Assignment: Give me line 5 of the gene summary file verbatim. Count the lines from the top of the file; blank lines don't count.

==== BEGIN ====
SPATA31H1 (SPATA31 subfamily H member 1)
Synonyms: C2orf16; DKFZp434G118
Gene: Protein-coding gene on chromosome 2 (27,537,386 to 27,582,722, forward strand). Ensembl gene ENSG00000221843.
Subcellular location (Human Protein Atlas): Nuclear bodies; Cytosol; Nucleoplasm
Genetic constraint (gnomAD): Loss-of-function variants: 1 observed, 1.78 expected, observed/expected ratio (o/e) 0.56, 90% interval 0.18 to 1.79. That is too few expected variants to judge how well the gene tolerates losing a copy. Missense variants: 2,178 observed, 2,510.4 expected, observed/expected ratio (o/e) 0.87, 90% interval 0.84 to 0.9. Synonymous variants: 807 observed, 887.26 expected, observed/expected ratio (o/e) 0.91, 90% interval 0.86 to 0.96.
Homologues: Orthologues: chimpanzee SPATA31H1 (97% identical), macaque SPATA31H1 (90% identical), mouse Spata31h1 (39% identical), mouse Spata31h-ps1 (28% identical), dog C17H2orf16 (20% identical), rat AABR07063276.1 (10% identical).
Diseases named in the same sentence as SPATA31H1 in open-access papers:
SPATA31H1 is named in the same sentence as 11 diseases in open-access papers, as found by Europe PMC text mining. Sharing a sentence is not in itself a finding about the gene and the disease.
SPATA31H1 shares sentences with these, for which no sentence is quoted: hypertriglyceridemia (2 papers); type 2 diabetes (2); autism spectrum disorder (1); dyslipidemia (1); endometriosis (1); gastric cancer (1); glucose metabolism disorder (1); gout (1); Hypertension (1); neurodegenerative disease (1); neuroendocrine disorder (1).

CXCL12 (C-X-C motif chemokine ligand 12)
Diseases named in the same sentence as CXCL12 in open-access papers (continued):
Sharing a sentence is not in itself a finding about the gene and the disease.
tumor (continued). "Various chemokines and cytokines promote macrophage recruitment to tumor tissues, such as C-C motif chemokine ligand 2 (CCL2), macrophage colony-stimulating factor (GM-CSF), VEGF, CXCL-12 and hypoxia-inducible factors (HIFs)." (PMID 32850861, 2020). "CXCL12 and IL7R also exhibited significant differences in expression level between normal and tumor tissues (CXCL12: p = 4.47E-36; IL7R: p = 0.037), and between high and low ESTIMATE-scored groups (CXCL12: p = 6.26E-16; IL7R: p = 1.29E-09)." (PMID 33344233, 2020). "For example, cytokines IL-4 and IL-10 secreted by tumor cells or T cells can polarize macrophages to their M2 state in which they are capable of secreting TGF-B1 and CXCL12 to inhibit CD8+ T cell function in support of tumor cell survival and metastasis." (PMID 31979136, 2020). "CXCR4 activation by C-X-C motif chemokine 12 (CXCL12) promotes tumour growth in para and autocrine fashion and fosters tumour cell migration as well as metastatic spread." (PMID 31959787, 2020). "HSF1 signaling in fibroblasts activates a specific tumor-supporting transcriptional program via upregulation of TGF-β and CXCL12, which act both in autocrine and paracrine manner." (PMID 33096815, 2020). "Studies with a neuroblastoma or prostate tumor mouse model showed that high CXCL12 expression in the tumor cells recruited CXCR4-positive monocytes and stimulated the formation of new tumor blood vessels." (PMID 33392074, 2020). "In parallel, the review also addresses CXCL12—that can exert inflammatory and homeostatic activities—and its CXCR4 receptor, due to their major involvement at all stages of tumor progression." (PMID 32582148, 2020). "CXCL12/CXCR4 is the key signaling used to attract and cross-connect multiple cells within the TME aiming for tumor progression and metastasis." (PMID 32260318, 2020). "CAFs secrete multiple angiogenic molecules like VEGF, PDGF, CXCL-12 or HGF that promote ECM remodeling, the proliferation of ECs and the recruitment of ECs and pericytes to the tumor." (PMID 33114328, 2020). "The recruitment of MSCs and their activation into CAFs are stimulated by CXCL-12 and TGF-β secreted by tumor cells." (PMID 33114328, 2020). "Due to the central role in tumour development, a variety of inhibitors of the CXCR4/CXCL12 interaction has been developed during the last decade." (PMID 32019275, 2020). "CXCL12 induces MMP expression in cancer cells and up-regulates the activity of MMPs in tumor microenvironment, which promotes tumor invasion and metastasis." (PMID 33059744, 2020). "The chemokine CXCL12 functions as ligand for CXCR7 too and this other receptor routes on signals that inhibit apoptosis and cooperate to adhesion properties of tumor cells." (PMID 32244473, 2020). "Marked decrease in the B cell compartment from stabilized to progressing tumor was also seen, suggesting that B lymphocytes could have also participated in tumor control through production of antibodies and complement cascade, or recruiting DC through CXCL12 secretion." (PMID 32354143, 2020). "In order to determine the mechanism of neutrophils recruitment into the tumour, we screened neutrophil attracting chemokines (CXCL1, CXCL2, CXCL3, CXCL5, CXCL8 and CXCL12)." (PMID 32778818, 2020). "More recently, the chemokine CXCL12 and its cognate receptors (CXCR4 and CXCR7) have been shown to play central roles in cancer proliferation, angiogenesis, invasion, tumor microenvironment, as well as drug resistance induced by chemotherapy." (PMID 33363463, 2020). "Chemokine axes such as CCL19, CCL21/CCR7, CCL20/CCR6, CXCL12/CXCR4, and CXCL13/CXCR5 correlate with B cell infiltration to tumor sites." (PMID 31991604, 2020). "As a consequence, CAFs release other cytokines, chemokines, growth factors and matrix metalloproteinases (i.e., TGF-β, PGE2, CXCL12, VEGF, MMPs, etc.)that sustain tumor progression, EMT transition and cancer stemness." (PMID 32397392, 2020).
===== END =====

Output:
Genetic constraint (gnomAD): Loss-of-function variants: 1 observed, 1.78 expected, observed/expected ratio (o/e) 0.56, 90% interval 0.18 to 1.79. That is too few expected variants to judge how well the gene tolerates losing a copy. Missense variants: 2,178 observed, 2,510.4 expected, observed/expected ratio (o/e) 0.87, 90% interval 0.84 to 0.9. Synonymous variants: 807 observed, 887.26 expected, observed/expected ratio (o/e) 0.91, 90% interval 0.86 to 0.96.